ITV Fined £1,600 For Cruelty Over 'Rat Risotto'

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ITV has been fined £1,670 for cruelty to animals over an episode of “I’m A Celebrity.. ” which saw contestants kill and eat a rat, a spokesman said on Monday.The broadcaster was taken to court by the RSPCA in Australia in December after two of the reality show contestants caught a rat and killed it in a bid to feed their starving team mates.

Celebrity chef Gino D’Acampo and soap star Stuart Manning were both charged with animal cruelty after the stunt in which the creature was served up with rice and beans.D’Acampo, who went on to win the show, said: “I saw one of these rats running around. I got a knife, I got its throat, I picked it up.”The RSPCA said that killing a rat as part of a TV stunt was “not acceptable”.
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ITV Fined £1,600 For Cruelty Over 'Rat Risotto'

capt.photo_1265636563800-1-0

ITV has been fined £1,670 for cruelty to animals over an episode of “I’m A Celebrity.. ” which saw contestants kill and eat a rat, a spokesman said on Monday.The broadcaster was taken to court by the RSPCA in Australia in December after two of the reality show contestants caught a rat and killed it in a bid to feed their starving team mates.

Celebrity chef Gino D’Acampo and soap star Stuart Manning were both charged with animal cruelty after the stunt in which the creature was served up with rice and beans.D’Acampo, who went on to win the show, said: “I saw one of these rats running around. I got a knife, I got its throat, I picked it up.”The RSPCA said that killing a rat as part of a TV stunt was “not acceptable”.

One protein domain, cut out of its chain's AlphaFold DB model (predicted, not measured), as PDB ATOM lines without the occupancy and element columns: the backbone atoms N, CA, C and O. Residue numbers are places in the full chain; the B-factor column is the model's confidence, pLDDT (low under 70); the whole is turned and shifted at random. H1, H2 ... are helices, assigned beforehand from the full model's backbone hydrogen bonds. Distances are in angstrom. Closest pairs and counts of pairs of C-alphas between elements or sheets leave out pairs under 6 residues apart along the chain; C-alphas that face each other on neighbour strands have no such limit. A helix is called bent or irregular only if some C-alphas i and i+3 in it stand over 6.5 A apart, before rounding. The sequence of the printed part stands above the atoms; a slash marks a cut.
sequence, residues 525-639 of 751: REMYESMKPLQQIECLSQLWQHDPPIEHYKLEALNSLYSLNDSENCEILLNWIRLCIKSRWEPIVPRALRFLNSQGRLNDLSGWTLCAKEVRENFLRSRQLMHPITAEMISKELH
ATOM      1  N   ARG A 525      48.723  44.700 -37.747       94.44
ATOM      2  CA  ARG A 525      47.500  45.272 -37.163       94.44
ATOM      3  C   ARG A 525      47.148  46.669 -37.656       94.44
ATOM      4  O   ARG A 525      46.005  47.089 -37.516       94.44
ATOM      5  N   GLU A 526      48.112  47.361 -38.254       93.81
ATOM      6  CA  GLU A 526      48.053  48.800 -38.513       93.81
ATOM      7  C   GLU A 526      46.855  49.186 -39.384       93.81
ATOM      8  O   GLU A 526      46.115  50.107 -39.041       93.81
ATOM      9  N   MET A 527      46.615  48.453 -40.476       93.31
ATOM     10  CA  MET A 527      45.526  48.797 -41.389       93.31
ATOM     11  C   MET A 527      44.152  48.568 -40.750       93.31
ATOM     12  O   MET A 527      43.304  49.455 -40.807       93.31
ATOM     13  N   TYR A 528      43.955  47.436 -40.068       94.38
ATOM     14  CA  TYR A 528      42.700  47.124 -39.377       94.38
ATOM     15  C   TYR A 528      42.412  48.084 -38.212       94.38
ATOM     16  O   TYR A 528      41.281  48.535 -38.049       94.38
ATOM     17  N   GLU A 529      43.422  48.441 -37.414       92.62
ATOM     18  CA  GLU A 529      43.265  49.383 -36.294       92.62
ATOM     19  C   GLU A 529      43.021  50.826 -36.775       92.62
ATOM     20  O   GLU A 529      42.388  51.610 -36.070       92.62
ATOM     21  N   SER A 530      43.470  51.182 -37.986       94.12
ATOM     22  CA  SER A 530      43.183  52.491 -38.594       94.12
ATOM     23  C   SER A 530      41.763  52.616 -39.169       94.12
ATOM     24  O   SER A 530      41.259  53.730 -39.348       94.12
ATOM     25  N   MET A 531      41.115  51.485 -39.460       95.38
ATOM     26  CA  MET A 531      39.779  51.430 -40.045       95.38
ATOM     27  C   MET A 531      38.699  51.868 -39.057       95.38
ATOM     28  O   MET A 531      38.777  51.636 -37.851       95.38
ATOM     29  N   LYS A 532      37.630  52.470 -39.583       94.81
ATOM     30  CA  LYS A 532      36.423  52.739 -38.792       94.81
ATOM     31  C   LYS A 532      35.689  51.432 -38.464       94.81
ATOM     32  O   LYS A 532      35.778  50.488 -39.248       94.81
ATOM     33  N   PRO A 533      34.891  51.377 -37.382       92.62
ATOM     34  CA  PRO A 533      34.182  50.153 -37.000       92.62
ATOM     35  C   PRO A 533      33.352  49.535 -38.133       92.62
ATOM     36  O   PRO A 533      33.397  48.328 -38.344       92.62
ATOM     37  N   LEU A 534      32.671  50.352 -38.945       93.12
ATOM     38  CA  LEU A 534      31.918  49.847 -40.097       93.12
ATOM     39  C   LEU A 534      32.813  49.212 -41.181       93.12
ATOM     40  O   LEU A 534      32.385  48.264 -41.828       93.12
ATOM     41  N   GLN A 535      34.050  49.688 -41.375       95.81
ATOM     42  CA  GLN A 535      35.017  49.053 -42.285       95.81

More

Scientists Hail Hobbie-J As 'Cleverest Rat'

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Hobbie-J, named after a Chinese cartoon character, can remember objects for three times longer than other rats and is better at finding its way through mazes.The rat, when it was an embryo, was injected with genetic material to boost the NR2B gene which controls memory.

The success brings hope for future dementia patients, as it is thought the gene enhancement could one day be used in a drug treatment for human brain disorders.Dr Joe Z Tsien, who led the experiment at the Medical College of Georgia, said: “Hobbie-J can remember information for longer. It’s the equivalent of me giving you a telephone number and somehow you remembering it for an hour.

“Our study provides a solid basis for the rationale that the NR2B gene is critical to enhancing memory. That gene could be used for memory-enhancing drugs.”Dr Tsien undertook a similar experiment on a mouse named Doogie 10 years ago, but thie latest trial shows that memory enhancement can work on different types of mammals, potentially paving the way for human use.
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Scientists Hail Hobbie-J As 'Cleverest Rat'

rat_1395989c

Hobbie-J, named after a Chinese cartoon character, can remember objects for three times longer than other rats and is better at finding its way through mazes.The rat, when it was an embryo, was injected with genetic material to boost the NR2B gene which controls memory.